Click here to The Debt Panel: Suicidal Dubai baker who blames his Dh600,000 debt on own ‘lies’ begs for help to save his life January 24, 2017
I am 40, from India, and have lived in the UAE for 16 years but never had the sense to save, as life was always lived very happily. But today I owe Dh600,000 in loans, credit cards and outstanding bills and I want to take my own life. I have endured a horrible life for the past year and am fighting every step of the way because of the debts. I don’t see any hope of living. I work as a baker and earn Dh26,000 a month, but the debts have built up from a failed business and being out of work for six months last year. It’s mainly my lies that put me in the situation; I have been lying to everyone about the situation, including my loved ones and the people I owe money to. Basically, I set up a pastry shop in my fiancée’s name last May, investing a lot of my own money, but the business was not doing well and we were just paying out on bills. During this time I lost my government job and because the business was not doing well I tried to commit suicide, but someone saved me and gave me a second chance. My fiancée and I have broken up but she is staying with me to help me through this situation even though I have run up debts in her name. I eventually got the job I have now, but the debts are unmanageable. I owe about Dh400,000 on four loans with four different banks and I have four credit cards. I have defaulted on payments because of losing my job. Today I’m in a situation – I have to pay the rent for the shop of Dh40,000 to the landlord by 1pm and my housing rent of Dh20,000. Can someone help people like me who get into debt and then start telling lies every time to cover the other lies? I was getting help from friends, but their money comes and then it’s used for clearing other friends. I cannot even take care of my parents as I don’t have any money to send them. I beg you to help me save my life. MF, Dubai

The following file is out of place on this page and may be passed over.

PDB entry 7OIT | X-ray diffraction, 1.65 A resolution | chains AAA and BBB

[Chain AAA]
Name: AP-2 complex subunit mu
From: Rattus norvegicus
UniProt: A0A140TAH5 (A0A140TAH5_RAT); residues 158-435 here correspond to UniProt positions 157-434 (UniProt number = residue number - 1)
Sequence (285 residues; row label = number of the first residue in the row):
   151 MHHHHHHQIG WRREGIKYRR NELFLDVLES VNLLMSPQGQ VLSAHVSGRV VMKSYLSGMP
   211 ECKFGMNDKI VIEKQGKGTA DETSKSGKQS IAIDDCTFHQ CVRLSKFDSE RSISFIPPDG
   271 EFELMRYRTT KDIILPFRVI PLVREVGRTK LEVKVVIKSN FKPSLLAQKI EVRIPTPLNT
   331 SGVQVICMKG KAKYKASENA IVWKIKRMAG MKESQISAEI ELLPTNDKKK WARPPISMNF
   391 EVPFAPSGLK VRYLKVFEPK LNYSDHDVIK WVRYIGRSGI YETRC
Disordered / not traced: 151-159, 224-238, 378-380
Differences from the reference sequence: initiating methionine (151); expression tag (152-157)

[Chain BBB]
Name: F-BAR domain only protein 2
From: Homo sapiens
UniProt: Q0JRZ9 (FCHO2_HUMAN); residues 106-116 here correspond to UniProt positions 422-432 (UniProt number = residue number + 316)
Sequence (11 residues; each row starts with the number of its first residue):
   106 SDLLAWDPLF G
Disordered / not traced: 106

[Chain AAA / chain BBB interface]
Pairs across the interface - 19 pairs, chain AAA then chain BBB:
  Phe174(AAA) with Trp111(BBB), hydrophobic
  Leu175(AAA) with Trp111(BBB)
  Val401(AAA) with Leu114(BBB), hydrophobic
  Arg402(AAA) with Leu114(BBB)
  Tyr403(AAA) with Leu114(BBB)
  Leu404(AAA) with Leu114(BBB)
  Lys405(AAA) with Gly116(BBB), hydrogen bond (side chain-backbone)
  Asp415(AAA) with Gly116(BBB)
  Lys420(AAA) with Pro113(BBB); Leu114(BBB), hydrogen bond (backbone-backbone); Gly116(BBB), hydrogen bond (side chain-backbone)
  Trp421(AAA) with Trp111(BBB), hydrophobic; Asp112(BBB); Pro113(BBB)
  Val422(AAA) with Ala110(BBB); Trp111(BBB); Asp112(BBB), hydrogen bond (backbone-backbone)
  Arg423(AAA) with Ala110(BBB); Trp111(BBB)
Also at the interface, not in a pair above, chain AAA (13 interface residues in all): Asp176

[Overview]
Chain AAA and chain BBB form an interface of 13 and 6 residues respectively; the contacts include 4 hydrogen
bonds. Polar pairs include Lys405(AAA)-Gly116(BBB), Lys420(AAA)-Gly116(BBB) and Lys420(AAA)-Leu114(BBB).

Debt panellist 1: Alice Haine, personal finance editor at The National
When this emailed letter first came in, we intervened straightaway as the writer threatened to commit suicide that day. We urged him to contact us and after speaking to him on the phone, advised a more structured approach towards his issues. While getting yourself into chronic debt is a very stressful problem – one that can be emotionally debilitating leaving you feeling absolutely desperate – I believe there is always a way out. What was fundamentally important here was that MF had a job and earned a good salary, so with a structured approach resolving his debts is possible. To help MF turn his life around, we offered the following advice, providing him with contacts he could speak to that day to help address the issues. The advice was as follows:
• Tell the truth
The first step was for him to be honest with his former fiancée about the severity of the situation. Protecting her from the truth and also not being honest with his lenders was holding MF back from finding a solution. He needed Dh60,000 that day to pay two landlords, one for his shop and one for his home. This was not possible, but asking for more time and a payment plan over a few months would give him a chance to tackle his debts as a whole.
• Resolve your debts
MF was defaulting on his loan and credit card payments. Therefore, to resolve his cash flow situation and keep his repayments on track, we encouraged him to contact two companies that help extreme debtors resolve their issues. They negotiate with the banks on a debtor’s behalf and help arrange more affordable repayment options. The two companies are: